Iron is the fourth most abundant element in the earth’s crust, making up about 5% of its mass. Within humans and all other animals, iron plays a crucial role in carrying oxygen within the blood in the form of hemoglobin.
Though it is essential to aquatic organisms and humans, too much of the mineral in waterbodies is a significant hazard. At varying levels, it becomes toxic to different forms of aquatic life. In humans, Alzheimer’s and other neurodegenerative diseases, arteriosclerosis, diabetes mellitus, and other serious ailments have been linked to excess iron intake. Too much iron in our water can also cause algae blooms. Algal blooms result in lowered dissolved oxygen, which can cause fish kills and even produce neurotoxins.
Iron is typically transported into the environment through water and is naturally present in groundwater. However, water draining from abandoned mines, landfills, or other places where water comes into contact with rusting steel can elevate iron to toxic levels in our waterbodies.
How You Can help
Are you a member of a group or organization in your community that would be interested in adopting this waterway? Contact the Cumberland River Compact if you’re interested in learning more about stream adoption.
Report any acid mine drainage, extremely polluted sites, or suspected environmental violations to the EPA. If you live in Kentucky, also report the problem to the KY Division of Mine Reclamation and Enforcement
1) Report Abandoned Mine Drainage - EPA
2) KY Division of Mine Reclamation and Enforcement Hotline - 502-564-2340
If you live or work next to a waterway, leave a 35′ to 100′ no mow zone on its banks. Allow natural and native plant growth in this buffer area or plant native trees, bushes, and groundcover. This vegetation can filter pollutants before they reach your waterway and provide other water quality benefits that far exceed those of a mowed lawn. Native plants and grasses require less watering and fertilizer and also provide important habitat for native species of wildlife.
1) Free trees for Tennesseans during TEC's annual statewide 100K Tree Day - TN Environmental Council
2) Purchase Native Wildflower/Grass Alternatives to Mowed Grass - Roundstone Native Seed and/or Seedland
3) Tennessee Aquatic Stream Clean Up and Riparian Tree Grant (Scroll to bottom of linked page for more info) - TN Wildlife Resources Agency
4) General Guidelines for Volunteer Based Riparian Buffer Plantings - TN Environmental Council
5) Improving Stream Channels With Live Staking - UT Extension
6) Tennessee Urban Riparian Buffer Handbook - TN Dept. of Agriculture
7) Landscaping with Native Plants in West, Middle, and East TN - TN Wildlife Resources Agency
8) Native Plants for TN - UT Extension
9) Forest Stewardship Program and Landowner Services - KY Division of Forestry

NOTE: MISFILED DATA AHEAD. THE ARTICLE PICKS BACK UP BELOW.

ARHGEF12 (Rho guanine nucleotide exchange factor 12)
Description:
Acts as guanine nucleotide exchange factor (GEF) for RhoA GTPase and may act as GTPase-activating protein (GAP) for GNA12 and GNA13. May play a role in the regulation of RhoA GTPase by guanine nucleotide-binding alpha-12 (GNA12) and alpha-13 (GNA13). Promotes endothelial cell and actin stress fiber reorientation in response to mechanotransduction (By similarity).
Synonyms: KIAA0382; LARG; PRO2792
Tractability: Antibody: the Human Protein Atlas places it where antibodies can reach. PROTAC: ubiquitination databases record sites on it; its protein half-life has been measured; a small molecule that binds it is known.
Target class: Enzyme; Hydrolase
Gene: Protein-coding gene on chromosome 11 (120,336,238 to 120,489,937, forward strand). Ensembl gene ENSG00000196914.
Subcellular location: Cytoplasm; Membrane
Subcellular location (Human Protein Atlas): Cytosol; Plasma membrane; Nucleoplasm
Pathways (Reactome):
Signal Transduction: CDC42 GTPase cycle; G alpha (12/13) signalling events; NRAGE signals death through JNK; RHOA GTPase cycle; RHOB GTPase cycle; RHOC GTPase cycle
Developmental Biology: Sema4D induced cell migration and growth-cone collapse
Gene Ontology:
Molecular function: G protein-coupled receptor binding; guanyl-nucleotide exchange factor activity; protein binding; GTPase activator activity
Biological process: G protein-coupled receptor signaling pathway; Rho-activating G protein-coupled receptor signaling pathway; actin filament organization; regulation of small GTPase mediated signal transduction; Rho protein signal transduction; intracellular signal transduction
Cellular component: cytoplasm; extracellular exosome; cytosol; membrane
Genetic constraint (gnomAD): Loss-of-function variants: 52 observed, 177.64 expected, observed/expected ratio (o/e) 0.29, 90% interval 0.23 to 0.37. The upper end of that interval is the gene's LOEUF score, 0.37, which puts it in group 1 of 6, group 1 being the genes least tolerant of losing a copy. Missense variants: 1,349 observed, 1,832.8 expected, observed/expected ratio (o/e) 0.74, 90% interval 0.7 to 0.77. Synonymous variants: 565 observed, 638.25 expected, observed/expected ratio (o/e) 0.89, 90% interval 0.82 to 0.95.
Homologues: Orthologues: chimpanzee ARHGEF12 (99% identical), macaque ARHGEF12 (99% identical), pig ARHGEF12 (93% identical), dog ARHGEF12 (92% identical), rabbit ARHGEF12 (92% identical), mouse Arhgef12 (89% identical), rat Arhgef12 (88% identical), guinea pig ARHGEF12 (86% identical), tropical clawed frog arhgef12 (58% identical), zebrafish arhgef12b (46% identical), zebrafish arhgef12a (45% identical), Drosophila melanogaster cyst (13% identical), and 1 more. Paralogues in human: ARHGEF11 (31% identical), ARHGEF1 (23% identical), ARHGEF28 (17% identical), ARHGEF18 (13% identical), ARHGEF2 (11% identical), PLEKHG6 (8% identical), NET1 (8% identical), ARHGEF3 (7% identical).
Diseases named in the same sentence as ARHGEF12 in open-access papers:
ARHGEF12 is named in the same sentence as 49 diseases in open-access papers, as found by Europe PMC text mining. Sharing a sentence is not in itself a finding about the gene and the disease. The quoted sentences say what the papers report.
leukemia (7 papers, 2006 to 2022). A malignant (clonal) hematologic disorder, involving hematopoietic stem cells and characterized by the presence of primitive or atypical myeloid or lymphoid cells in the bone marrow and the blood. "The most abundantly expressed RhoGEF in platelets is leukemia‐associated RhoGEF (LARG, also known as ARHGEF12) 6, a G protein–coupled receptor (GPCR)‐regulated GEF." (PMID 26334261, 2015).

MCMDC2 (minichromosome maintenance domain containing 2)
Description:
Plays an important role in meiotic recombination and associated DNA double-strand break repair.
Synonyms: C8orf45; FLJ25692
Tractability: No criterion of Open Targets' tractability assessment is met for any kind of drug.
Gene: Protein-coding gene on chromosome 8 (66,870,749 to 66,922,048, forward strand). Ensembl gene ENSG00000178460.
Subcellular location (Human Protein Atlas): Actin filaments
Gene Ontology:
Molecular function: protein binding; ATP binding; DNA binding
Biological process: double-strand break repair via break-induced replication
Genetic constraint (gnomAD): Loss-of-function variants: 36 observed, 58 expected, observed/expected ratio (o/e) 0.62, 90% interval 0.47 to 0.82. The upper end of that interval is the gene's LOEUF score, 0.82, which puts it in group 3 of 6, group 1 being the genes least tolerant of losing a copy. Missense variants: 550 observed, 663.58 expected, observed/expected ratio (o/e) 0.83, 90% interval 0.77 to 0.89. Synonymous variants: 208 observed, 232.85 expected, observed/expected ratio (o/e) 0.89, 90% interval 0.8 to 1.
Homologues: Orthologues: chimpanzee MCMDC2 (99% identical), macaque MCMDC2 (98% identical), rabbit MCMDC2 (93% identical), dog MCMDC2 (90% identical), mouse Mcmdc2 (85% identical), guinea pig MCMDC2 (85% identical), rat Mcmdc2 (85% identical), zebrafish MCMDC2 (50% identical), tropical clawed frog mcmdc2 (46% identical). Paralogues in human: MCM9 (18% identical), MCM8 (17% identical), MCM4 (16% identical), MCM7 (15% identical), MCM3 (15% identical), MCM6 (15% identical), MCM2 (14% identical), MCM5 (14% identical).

10) Plant Availability Guide - KY Department of Agriculture
11) State Nurseries and Tree Seedlings - KY Division of Forestry
Impervious or impermeable surfaces, like pavement, contribute significantly to polluted stormwater runoff and alter stream flow habitat. If you've got excess pavement you'd like removed, consider a de-paving project with the Compact. Elsewhere, ensure that your downspouts drain to vegetation, gravel, or rainbarrels, rather than impervious surfaces. If you constructing or repairing your driveway, pervious pavement allows stormwater to infiltrate and filter through the ground. If you can’t do the whole drive, consider making only the portion closest to the street pervious.
1) De-paving Work - Cumberland River Compact (Call 615-837-1151)
2) Rain Barrel Sales - Cumberland River Compact
3) Rain Barrels Make Good Sense - UT Extension
Participate in community planning efforts and advocate for relevant measures that improve or protect water quality. Write to your elected official and let them know this is concern or invite them to speak about the impairment with your home-owners association. When elections come up, vote for candidates who will address the problem and hold them accountable to their promises. Support local watershed / environmental associations.
1) Advocacy Toolkit - TN Environmental Council
2) Find Your Legislators - Federal Legislators; State Legislators (KY/TN); Local Legislators (KY/TN) 3) A number of organizations work to address impacts to communities from mining in our basin. They include Appalachian Citizens Law Center, Appalachian Mountain Advocates, Appalachian Voices, KY Waterways Alliance, Southern Environmental Law Center, Statewide Organizing for Community eMpowerment.
Do your neighbors, family, or roommates know about the problem? Now that you know how to be an effective steward, enlist the help of others in your neighborhood. Share iCreek or resources within it with your neighbors and encourage them to join the effort to protect your creek.